Family priorities of the past
Published 12:00 am Thursday, August 3, 2006
Lately I’ve been thinking about families and about how different their priorities were years ago from those today.
When teaching literature, I always discuss the lives of certain authors, but my students can’t understand how people thought and reacted “in my olden days.” Often students question why some married, why some didn’t, or why some waited to marry. Perhaps the biggest generation difference which I’ve seen was the old sense of family obligations and how those related to marriage customs.
As I look into the history of my own family, I see issues which were very important then but seem to have no priority in today’s society. Maybe I’m wrong. I certainly hope that I am.
After all, remember that we are in the ME generation which, I read, began in the 1970’s. Years ago a minister said that American magazines tell the whole story. We once read LIFE (featuring all of life as we knew it), then came PEOPLE (a spotlight on certain individuals only), and now we read SELF, among others, (stressing the reader’s desires and needs to be fit, beautiful, popular, stylish).
That self-centered way of thinking was foreign to the so-called GREATEST GENERATION, the people who today are ages 80-100 plus. My mother and father fell into that generation, and they always thought about others and how their decisions and actions would affect their parents, their brothers and sisters, and their children. How and when did these priorities change? Are they gone?
When my father was eight years old, his mother died in a Richmond hospital after a long illness. She was 38. She left behind a husband and four children ages eight, six, four and two.
She had grieved to see her children in Ahoskie, and they had missed her desperately. Life in 1907 was different. There was no car, and there was no good highway to Richmond, so visits were few. Therefore, she wrote letters to her devoted husband and her little ones.
After her death my grandfather eventually married, so my father and his sisters had a mother in the home again. This marriage produced a son and two daughters. In my grandfather’s early fifties, he died suddenly of a heart attack, leaving my father a VERY young man as the head of the household. Therefore, Daddy worked and brought home his paycheck to help feed and clothe all of his younger sisters and his little brother.
Having already lost the sister closest to him in age (when both he and she were in their teens), my father knew death: his mother’s, his sister’s, and now his father’s. I’m sure that this same scenario played out in many, many families during that era.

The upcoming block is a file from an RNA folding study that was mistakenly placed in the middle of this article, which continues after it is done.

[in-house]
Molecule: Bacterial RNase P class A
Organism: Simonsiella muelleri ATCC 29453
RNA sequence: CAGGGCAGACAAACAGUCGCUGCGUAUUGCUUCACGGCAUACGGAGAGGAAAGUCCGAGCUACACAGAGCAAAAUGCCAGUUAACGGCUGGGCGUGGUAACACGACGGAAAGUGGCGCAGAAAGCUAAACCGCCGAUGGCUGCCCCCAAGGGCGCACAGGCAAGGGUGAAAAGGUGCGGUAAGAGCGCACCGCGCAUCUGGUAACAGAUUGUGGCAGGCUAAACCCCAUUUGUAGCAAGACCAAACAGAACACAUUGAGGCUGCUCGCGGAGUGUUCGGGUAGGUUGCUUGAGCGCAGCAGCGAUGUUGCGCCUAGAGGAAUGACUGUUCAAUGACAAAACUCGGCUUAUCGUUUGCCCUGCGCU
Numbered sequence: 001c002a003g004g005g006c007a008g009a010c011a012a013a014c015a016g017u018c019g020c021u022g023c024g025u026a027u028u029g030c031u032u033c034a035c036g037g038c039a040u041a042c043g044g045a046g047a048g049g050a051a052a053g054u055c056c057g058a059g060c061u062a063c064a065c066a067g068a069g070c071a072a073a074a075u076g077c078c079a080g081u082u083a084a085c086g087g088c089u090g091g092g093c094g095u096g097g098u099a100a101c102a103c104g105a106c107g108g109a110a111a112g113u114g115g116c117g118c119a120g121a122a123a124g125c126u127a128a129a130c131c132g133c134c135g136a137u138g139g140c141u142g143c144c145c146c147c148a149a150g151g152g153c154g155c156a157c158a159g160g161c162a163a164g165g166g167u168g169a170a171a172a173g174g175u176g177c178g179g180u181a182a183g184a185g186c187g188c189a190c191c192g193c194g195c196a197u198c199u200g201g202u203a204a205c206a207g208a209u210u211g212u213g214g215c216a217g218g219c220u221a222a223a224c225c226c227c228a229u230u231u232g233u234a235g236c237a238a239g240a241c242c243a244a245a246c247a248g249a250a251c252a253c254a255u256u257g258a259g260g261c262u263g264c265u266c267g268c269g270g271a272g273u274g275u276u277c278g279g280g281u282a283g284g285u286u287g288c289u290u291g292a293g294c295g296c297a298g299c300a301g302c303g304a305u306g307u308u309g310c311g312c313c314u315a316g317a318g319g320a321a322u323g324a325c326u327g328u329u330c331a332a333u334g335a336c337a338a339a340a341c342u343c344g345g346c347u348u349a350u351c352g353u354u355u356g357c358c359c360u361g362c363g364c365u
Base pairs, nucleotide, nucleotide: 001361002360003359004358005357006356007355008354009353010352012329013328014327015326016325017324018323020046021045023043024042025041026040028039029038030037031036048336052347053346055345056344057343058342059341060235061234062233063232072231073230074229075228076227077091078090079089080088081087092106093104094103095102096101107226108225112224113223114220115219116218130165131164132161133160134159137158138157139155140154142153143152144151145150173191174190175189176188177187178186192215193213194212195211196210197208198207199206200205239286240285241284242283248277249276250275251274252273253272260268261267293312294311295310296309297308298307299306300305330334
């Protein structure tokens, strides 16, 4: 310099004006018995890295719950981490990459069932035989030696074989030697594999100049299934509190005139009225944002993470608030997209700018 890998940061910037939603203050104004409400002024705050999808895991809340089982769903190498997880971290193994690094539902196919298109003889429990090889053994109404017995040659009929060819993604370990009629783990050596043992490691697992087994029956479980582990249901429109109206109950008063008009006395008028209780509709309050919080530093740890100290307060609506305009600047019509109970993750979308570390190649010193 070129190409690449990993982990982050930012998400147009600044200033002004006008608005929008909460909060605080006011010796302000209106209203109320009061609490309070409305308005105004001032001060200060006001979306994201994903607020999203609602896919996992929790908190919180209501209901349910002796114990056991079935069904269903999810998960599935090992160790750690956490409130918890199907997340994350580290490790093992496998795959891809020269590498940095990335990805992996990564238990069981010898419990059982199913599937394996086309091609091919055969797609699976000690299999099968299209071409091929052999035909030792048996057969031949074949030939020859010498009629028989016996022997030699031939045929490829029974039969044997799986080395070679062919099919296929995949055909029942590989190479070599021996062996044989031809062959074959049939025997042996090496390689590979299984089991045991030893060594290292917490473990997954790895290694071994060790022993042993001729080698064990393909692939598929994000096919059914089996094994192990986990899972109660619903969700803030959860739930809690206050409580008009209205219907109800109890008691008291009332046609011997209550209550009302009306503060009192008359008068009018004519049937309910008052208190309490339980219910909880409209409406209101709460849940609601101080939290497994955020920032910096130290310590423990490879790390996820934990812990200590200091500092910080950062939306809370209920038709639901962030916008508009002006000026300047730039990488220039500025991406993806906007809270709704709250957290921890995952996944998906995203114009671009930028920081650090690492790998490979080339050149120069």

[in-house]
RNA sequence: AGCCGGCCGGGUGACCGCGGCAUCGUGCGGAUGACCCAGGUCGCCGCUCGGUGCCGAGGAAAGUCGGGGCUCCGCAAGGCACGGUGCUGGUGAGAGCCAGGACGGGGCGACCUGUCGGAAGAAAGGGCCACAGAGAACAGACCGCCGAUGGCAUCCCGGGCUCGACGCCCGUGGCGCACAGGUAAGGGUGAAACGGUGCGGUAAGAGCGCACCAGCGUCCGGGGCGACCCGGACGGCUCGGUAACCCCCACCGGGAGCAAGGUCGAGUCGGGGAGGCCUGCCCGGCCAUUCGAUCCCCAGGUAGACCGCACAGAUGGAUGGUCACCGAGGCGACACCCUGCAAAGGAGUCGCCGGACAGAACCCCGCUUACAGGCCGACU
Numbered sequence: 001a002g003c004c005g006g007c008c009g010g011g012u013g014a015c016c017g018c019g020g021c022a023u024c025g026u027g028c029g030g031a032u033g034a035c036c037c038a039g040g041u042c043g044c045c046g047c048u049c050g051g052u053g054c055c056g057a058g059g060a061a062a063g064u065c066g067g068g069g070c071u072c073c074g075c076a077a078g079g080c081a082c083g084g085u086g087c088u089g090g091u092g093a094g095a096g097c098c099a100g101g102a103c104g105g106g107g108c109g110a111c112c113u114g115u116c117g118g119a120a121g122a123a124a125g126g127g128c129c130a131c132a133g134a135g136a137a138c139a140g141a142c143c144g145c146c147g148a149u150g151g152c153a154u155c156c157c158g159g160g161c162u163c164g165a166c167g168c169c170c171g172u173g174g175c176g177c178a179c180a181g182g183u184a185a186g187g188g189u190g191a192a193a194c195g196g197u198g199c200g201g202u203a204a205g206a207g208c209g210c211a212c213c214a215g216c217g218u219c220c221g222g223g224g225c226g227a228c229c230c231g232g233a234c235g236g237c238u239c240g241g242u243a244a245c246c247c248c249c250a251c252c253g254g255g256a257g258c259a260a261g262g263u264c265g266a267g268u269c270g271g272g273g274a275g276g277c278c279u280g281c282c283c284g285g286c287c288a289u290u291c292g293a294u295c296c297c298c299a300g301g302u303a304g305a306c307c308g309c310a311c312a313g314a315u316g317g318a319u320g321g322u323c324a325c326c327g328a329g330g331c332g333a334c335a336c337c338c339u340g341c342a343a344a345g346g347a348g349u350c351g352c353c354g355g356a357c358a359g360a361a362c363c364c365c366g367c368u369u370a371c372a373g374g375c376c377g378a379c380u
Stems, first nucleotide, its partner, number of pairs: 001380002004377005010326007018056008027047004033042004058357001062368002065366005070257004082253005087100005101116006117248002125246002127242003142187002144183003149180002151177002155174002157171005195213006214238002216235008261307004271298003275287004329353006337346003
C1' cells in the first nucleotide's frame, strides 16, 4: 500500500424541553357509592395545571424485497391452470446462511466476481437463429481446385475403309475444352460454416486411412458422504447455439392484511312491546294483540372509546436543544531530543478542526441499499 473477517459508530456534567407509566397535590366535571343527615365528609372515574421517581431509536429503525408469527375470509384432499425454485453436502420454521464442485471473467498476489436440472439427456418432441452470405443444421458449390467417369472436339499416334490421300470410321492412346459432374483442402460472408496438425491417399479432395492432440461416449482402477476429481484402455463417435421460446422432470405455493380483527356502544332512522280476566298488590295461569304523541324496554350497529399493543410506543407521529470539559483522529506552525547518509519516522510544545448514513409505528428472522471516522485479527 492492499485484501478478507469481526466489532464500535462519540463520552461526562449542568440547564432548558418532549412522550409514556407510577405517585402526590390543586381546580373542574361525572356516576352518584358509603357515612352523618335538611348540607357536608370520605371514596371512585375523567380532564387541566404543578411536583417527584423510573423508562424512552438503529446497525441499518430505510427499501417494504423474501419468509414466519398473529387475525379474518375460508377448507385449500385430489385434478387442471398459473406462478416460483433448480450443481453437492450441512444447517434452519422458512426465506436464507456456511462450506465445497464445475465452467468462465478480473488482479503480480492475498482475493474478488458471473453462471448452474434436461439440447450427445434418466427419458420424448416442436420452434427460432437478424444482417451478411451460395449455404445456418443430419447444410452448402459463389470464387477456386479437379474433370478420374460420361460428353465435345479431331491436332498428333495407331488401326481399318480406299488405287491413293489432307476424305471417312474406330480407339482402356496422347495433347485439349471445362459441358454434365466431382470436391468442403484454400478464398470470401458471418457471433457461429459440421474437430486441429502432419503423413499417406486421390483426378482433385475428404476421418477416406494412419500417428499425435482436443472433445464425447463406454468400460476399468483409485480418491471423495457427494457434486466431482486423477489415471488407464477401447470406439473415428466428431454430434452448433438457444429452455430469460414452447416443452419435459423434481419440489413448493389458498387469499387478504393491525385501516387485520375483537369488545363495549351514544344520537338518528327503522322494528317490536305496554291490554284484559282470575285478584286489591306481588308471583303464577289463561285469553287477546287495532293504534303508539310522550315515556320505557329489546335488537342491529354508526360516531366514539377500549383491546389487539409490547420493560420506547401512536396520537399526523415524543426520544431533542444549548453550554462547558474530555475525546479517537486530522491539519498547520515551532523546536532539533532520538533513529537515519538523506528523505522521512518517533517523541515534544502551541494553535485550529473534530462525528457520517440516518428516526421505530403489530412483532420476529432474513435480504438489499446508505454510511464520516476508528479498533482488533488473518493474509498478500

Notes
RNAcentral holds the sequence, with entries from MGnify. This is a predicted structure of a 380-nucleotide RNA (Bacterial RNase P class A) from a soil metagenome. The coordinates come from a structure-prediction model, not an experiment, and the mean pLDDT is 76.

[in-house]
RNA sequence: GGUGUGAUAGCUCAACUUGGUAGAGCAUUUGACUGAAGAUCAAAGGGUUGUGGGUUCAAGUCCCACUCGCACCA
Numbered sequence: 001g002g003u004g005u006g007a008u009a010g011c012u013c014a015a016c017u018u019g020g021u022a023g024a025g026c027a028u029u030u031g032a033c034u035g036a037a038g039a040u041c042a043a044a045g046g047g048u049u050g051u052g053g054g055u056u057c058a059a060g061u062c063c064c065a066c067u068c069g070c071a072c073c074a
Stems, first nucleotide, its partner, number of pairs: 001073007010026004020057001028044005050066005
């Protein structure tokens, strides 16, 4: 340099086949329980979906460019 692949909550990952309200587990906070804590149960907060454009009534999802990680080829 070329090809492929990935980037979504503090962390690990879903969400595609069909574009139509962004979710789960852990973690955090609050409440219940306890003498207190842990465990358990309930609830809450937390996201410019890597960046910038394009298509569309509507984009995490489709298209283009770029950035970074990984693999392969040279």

Last month my father’s youngest sister Eloise, the only one alive today of the seven siblings, came to visit in Ahoskie and told me this story. When Eloise was little, she always eagerly awaited MY father’s return from work, and when she heard his car coming down the dirt road, she ran to greet him. He gave her a hug and always brought her a piece of hard candy. She said that she loved him dearly and that he was the only father, that she ever knew. He was HER father too.
She added that years later as a teen, she stepped into Hayes-Miller Shoe Store on Main Street where my father worked, and she overheard this conversation. A man asked my father (then in his mid thirties) when he was going to marry that pretty girl that he had been dating. My daddy replied, “Long ago I decided that I would not marry until all my sisters had graduated from high school and had made their own plans to marry. My baby sister is about to graduate.”
When the man left the store, Eloise confronted my father, urging him to go on and marry now, but he refused until he saw that she was settled. Then he left free to marry my mom.
Everything has changed, hasn’t it? What can I say? Maybe we should share family experiences with our children and grandchildren and talk about family responsibility, stressing that our loved ones may someday depend on us at times, for various reasons. Or, better yet, like my sweet daddy, we should be good examples for our families to model. We today are the only ones who can help to mold and strengthen tomorrow’s families.